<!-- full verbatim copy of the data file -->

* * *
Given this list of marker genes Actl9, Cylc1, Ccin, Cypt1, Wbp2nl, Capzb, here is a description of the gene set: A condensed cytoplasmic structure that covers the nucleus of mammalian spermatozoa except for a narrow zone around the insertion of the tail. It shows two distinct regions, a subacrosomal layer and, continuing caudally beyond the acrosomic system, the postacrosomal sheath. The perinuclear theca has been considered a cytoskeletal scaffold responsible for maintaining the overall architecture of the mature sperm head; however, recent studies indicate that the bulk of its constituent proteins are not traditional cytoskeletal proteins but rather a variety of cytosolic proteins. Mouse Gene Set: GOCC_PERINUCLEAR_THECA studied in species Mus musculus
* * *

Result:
Given this list of marker genes Actl9, Cylc1, Ccin, Cypt1, Wbp2nl, Capzb, here is a description of the gene set: A condensed cytoplasmic structure that covers the nucleus of mammalian spermatozoa except for a narrow zone around the insertion of the tail. It shows two distinct regions, a subacrosomal layer and, continuing caudally beyond the acrosomic system, the postacrosomal sheath. The perinuclear theca has been considered a cytoskeletal scaffold responsible for maintaining the overall architecture of the mature sperm head; however, recent studies indicate that the bulk of its constituent proteins are not traditional cytoskeletal proteins but rather a variety of cytosolic proteins. Mouse Gene Set: GOCC_PERINUCLEAR_THECA studied in species Mus musculus